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Children Inherit Mitochondrial DNA From Their Fathers Too

Discussion in 'Scientific Studies' started by haidut, Nov 28, 2018.

  1. haidut

    haidut Member

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    One of the unquestionable dogmas of genetics (up until) today is that all mitochondrial DNA of a child is inherited strictly from the mother. This firmly entrenched belief is taught as an immutable truth in medical schools and is used to justify extensive genealogical genomic tests down the mother's ancestral tree if her child has a mitochondrial disease that is not present in the mom, even if it is present in the dad.
    Well, the study below turns yet another genetic dogma on its head. If the dad can also contribute to the mitochondrial genome of his children, then the father's metabolic health is just as important as the mother's. Studies showing that the father's metabolic issues influence his offspring's health have been popping up since the 1950s, but those studies have always been explained away with issues in an unknown maternal ancestor. Little by little, the house of cards is crumbling...

    http://www.pnas.org/content/early/2018/11/21/1810946115
    Dads (Not Just Moms) Can Pass on Mitochondrial DNA, According to Provocative New Study
    "...It's long been thought that people inherit mitochondrial DNA — genetic material found inside cells' mitochondria — exclusively from their mothers. But now, a provocative new study finds that, in rare cases, dads can pass on mitochondrial DNA, too. The study found evidence that 17 people from three different families appeared to inherit mitochondrial DNA from both their mother and their father. The radical findings, from researchers at Cincinnati Children's Hospital Medical Center, were then confirmed by two additional laboratories using several different testing methods. If the findings hold up, "this fundamentally changes everything that we believed about mitochondrial inheritance, which is huge," said Dr. Sajel Lala, a clinical geneticist at Nicklaus Children's Hospital in Miami who was not involved in the study. Still, Lala said the results will need to be replicated by more research groups, and published in additional scientific papers. But the results could have "major implications on [genetic] counseling and the field of genetics overall." [Genetics by the Numbers: 10 Tantalizing Tales]."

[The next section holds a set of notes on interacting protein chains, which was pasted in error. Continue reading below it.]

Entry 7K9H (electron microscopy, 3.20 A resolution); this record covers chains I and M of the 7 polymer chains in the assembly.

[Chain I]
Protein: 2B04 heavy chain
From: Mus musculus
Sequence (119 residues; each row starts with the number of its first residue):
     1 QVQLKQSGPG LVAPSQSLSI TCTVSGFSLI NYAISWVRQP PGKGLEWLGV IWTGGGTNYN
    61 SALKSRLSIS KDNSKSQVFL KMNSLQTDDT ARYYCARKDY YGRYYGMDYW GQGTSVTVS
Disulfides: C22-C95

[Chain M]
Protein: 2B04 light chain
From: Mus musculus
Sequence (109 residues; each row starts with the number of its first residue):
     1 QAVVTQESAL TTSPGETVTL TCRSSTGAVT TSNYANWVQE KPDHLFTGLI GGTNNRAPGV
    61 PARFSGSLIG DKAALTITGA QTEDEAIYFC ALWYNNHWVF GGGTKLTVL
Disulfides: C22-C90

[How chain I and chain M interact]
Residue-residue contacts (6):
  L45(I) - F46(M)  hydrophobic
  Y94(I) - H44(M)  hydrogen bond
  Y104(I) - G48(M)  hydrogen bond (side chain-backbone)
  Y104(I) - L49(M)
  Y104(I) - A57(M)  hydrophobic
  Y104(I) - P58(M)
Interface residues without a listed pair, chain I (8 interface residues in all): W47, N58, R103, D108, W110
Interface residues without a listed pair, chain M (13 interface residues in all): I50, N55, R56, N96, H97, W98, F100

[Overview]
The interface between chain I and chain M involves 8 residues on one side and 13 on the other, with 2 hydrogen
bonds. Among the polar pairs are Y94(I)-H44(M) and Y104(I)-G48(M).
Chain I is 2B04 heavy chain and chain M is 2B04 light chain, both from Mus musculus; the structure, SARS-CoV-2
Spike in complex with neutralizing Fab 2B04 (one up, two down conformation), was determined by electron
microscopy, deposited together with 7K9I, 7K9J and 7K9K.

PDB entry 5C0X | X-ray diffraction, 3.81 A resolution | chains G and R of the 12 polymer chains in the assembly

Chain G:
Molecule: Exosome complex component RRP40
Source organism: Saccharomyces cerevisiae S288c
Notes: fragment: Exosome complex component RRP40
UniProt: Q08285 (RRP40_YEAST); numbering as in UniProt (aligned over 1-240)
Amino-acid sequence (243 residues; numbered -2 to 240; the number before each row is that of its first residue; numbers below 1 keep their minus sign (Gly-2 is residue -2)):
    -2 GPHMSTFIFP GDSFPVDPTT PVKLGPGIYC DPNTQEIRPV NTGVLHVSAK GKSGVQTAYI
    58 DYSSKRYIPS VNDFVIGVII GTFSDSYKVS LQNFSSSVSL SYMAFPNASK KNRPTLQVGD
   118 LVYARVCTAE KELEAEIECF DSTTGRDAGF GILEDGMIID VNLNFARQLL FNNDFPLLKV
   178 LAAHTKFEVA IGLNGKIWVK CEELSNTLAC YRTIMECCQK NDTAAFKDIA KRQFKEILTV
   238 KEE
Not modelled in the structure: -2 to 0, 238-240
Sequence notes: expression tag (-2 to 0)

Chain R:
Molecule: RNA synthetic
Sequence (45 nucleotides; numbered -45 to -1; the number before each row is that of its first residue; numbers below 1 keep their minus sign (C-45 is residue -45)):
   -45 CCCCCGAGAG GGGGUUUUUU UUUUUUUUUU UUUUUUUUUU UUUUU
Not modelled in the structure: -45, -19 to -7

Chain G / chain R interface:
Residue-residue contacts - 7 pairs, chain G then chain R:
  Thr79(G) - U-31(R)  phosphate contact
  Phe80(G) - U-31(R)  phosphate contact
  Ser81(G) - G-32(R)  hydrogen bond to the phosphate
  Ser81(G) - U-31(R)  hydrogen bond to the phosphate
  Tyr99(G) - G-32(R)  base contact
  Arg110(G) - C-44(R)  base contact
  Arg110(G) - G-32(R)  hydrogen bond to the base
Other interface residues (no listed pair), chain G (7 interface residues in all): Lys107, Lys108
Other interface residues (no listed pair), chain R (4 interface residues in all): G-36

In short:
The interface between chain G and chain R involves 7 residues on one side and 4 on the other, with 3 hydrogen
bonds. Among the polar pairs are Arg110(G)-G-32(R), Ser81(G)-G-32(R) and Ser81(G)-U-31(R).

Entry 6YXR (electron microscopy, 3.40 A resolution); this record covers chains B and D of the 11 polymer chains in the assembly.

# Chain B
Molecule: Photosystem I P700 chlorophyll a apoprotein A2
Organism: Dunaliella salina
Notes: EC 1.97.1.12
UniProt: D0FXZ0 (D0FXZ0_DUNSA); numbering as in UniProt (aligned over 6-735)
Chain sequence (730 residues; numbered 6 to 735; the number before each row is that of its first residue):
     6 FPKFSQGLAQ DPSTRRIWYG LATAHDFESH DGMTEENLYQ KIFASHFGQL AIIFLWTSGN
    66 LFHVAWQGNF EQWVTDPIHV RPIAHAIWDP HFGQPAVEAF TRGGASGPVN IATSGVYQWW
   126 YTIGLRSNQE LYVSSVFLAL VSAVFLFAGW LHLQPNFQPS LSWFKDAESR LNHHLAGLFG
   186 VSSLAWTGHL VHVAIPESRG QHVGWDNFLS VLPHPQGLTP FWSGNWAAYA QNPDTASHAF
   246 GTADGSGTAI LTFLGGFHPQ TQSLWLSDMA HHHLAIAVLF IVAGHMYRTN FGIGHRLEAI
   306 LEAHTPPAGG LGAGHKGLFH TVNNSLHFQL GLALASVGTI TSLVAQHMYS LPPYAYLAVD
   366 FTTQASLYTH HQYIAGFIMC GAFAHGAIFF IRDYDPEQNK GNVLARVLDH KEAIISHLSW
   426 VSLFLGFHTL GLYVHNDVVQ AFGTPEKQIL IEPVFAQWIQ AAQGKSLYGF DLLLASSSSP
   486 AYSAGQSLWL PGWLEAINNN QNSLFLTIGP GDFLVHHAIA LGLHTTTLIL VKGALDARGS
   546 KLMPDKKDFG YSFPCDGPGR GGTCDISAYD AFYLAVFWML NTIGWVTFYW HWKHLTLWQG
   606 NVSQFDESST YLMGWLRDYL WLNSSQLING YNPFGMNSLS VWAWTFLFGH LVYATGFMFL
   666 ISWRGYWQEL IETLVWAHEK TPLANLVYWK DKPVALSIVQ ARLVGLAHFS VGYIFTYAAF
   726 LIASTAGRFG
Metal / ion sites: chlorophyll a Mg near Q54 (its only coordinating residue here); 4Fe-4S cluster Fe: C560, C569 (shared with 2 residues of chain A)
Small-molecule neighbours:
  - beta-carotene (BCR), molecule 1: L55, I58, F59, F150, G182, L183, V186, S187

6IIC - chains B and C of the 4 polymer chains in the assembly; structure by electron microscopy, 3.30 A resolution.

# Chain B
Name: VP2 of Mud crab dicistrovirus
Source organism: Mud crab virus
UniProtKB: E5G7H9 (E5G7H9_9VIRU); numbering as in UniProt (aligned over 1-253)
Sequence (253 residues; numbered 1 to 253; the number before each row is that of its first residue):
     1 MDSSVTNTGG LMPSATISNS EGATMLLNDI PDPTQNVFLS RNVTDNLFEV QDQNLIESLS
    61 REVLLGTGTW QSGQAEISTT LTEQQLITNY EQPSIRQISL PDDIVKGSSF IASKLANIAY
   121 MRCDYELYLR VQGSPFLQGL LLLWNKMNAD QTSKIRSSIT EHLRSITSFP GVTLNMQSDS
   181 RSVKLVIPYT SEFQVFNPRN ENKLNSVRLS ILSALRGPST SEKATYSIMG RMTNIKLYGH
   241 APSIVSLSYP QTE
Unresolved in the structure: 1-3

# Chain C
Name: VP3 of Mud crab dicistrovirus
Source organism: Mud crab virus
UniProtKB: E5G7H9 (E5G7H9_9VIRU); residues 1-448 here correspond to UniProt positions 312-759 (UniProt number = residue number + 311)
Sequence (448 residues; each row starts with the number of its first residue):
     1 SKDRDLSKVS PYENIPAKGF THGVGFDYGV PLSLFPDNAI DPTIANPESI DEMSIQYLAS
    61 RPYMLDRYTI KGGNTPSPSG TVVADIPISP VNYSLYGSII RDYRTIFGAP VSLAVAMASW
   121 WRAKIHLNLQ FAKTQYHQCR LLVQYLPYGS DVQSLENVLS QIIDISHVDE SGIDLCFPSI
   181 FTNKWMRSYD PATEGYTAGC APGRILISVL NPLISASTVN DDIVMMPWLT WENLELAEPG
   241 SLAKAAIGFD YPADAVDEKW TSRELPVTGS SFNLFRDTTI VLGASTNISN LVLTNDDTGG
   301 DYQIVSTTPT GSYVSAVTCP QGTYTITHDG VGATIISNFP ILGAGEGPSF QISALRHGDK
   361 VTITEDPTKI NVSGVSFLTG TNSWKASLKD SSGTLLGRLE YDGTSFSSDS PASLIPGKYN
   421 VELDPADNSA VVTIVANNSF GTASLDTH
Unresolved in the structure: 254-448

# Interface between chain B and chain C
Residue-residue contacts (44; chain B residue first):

"...Indeed, it's not unusual for doctors to ignore odd results of mitochondrial testing, especially if the patient does not appear to have a known mitochondrial disease. "[When] we don't get the result that we would expect, we kind of leave it at that," Lala said. If the findings are proved true, further research is needed to determine exactly how fathers pass on mitochondrial DNA, and how frequently this occurs. Figuring out how this happens "will expand our fundamental understanding of the process of mitochondrial inheritance" and may lead to new ways of preventing the transmission of mitochondrial diseases, the researchers concluded."
     
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